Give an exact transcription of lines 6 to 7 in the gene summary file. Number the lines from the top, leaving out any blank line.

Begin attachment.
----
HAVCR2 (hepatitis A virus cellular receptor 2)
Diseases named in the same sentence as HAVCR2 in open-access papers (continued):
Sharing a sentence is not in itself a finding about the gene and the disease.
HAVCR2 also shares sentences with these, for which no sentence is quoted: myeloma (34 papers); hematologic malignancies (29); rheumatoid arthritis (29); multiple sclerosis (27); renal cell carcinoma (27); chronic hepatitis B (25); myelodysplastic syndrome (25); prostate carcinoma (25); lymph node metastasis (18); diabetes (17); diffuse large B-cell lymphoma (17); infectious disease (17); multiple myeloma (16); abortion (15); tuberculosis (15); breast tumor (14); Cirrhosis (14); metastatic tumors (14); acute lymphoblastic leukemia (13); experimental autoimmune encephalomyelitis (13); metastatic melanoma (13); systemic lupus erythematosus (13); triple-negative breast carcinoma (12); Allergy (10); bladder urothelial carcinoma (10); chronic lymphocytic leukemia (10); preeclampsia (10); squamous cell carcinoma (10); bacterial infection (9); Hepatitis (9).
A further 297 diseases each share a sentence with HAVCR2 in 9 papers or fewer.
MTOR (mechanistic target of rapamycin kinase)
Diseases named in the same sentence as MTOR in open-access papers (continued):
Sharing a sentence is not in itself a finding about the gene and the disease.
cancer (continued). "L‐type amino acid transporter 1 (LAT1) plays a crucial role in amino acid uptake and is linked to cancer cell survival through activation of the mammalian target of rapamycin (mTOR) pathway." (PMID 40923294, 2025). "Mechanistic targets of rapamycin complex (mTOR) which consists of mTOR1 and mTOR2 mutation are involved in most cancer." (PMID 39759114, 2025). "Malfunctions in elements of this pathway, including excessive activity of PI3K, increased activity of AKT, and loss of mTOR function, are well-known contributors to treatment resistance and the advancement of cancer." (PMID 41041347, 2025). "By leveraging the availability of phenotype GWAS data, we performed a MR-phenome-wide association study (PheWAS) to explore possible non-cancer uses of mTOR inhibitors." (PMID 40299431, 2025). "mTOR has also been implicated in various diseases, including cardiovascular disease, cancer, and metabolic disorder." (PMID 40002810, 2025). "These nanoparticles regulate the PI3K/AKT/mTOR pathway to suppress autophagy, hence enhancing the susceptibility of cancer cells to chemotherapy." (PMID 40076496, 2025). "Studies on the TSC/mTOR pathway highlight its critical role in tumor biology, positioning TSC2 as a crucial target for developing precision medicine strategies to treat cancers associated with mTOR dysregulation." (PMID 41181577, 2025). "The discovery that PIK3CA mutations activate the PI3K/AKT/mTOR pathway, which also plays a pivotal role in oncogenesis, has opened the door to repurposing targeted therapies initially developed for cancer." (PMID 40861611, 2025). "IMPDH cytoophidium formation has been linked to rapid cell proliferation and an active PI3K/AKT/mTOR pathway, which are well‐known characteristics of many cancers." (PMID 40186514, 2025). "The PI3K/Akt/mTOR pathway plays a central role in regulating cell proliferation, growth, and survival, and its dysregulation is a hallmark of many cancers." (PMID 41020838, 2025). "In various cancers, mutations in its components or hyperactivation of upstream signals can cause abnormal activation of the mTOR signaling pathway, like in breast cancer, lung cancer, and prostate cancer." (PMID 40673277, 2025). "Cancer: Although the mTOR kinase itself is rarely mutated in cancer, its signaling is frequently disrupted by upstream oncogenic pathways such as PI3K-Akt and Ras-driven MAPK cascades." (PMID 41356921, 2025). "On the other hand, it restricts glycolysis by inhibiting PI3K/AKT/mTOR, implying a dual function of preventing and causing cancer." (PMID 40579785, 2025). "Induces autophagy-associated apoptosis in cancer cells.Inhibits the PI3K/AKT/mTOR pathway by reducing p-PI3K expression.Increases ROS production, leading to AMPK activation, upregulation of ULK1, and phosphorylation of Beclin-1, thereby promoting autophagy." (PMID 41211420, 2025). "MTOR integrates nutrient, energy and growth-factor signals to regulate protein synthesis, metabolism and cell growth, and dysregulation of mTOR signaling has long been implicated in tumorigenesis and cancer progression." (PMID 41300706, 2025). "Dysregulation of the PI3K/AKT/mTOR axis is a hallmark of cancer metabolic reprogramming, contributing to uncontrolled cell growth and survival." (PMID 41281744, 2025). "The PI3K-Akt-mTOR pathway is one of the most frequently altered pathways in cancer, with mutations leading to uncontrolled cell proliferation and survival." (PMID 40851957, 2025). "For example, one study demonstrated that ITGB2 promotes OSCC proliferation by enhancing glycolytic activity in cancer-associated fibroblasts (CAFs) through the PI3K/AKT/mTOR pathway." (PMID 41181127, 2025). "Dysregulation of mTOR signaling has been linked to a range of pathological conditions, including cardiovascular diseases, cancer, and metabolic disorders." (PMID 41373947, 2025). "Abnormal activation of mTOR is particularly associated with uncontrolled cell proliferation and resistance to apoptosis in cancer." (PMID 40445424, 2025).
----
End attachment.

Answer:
MTOR (mechanistic target of rapamycin kinase)
Diseases named in the same sentence as MTOR in open-access papers (continued):